In my childhood, I used to love my Grandfather's wireless. It was big, blocky, had a wooden grill on the front and those radio buttons whose only memorial these days is as a GUI component. That wireless is one of the strongest memory that I have of my Grandfathers house, aside from the large stapler which my elder brother one day used to puncture his index finger.

It's a great pleasure, then, that in recent years this word has been rejuventad. Nowadays, we sit in a sea of wireless radio traffic, continually passing email, software and cheap porn through our bodies, racing its ways toward avidly consuming computers.

I always thought that wireless technology was underused. Currently, we carry Ipods backward and forward to work, so that we can listen to our new brand new Kylie CD's at their machine, thereby throwing our dull, pointless working existence into sharp relief.

I think this is nonsensical. Most of us have wireless at work, many of us have wireless at home and quite a few of us use some form of vehicle to move between work and home; either a car or, for sandle wearing hippies, a bike.

Why not, then, embed a hard drive and wireless reciever into the vehicle? This way after ripping your CD 1 onto your home computer, it would immediately connect with your car juke box, download the new information. That way, when you finally reached work, all the information would be more or less local and could be moved to your work machine via the local network.

There was an old saying in the dim distant past, when everyone used modems which would communicate with remote machines in morse code, which went — never underestimate the bandwidth of a floppy and a number 9 bus. We can take this form of vehicle born internet traffic as a modern day version of this maxim.

Of course, the implications are wider than just transporting music. Quite a lot of internet traffic is not actually that urgent. There is no real reason why this should not be moved off the standard internet into cars. I quite like to back my home machine up periodically to work. Why not just queue this until a appropriately equiped car passes my house? As I live in a residential area, the car might well be in range for 10 or 15 seconds, enough time to get perhaps 20 or 30M onto a machine. Add to this, a few road side caches onto which the data could be downloaded if the car went the wrong way, until a vehicle with a more appropriate desintation went by.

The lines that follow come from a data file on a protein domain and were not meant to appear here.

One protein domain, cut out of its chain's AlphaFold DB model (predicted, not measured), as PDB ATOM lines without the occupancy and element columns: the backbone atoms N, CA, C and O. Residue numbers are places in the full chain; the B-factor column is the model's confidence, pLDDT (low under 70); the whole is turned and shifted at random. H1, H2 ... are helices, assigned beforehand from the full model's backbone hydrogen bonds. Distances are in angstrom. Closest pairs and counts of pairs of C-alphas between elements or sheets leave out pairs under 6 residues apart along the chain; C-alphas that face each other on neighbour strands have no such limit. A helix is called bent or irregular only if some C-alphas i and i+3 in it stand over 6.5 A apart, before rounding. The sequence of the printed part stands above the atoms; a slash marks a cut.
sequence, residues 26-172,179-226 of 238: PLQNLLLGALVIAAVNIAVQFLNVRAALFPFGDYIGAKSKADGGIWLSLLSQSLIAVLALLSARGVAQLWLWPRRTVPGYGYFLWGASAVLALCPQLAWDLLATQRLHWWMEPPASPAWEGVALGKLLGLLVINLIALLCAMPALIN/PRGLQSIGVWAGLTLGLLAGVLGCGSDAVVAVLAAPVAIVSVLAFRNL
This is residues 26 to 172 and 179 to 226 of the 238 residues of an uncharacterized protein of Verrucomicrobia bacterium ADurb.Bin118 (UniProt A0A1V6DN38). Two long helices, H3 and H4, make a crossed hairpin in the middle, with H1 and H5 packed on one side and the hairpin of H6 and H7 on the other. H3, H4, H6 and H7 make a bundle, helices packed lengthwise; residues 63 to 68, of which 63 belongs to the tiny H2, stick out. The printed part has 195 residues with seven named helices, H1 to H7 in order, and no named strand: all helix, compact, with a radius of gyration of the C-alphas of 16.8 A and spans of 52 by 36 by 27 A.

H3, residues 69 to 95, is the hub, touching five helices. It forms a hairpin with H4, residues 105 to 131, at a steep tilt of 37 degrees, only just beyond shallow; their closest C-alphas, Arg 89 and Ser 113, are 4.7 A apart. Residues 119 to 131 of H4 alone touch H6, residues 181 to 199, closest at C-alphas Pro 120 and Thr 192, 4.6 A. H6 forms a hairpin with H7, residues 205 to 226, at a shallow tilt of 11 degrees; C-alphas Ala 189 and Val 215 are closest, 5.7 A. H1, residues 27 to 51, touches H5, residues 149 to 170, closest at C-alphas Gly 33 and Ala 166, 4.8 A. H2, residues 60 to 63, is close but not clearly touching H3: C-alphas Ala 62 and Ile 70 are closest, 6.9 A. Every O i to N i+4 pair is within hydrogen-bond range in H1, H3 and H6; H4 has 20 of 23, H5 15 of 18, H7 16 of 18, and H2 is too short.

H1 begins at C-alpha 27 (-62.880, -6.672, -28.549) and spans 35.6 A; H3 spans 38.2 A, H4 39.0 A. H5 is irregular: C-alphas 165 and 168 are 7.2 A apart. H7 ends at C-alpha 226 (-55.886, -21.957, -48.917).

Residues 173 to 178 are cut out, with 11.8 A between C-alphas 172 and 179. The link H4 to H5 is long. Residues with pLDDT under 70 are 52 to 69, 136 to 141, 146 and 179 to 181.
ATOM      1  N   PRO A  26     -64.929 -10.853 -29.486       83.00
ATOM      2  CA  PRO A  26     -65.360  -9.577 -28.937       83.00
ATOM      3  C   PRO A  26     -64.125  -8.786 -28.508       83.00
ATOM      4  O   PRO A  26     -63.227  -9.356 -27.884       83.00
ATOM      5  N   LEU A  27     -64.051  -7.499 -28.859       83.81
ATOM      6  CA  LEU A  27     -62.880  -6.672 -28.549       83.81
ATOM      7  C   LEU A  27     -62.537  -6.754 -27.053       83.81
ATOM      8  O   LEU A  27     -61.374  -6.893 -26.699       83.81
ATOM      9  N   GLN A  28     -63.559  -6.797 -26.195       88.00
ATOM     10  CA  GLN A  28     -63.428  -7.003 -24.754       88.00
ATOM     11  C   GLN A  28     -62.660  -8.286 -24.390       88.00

Under this environment, major arterial routes, bus and train routes, and taxis could become a major contributor to the internet backbone 2. The M6, which has 100 cars a minute passing down it could probably carry several 100G of data a second, albeit with a fairly bad latency. Given the speed of wireless traffic compared to cars, you could even transfer data from car to car backward against the flow of traffic. Even airplanes could provide a contribution 3.

As well as backups, you could also use this system for pre-emptive caching of heavy duty websites. When the new reality TV show is produced, it could be distributed over the entire country in a few hours to local municiple caches.

All of which would serve as a far better memorial to my Grandfathers wireless than a few tedious GUI option boxes.


Looks like I am not the only person to have this idea. A BBC News article reports on a peer-to-peer network idea for cars, being used to transfer road traffic information in the first case. Remember you heard it here first, by several years!

1. This is, of course, very naughty, probably illegal, breaking copyright restrictions and in no way related to "fair use" and not recommended in any way.

2. Those vehicles which have a defined destination—buses, lorries, and taxies with GPS systems—would be particularly valued and the optimisation algorithms would probably generate enough Computer Science papers to comsume most of the bandwith saved.

3. The current theory that wireless equipment will make planes crash seems to have fallen away, somewhat suspiciously, once the airlines realised that they could make lots of cash charging for internet access.

Updated: 18-10-18
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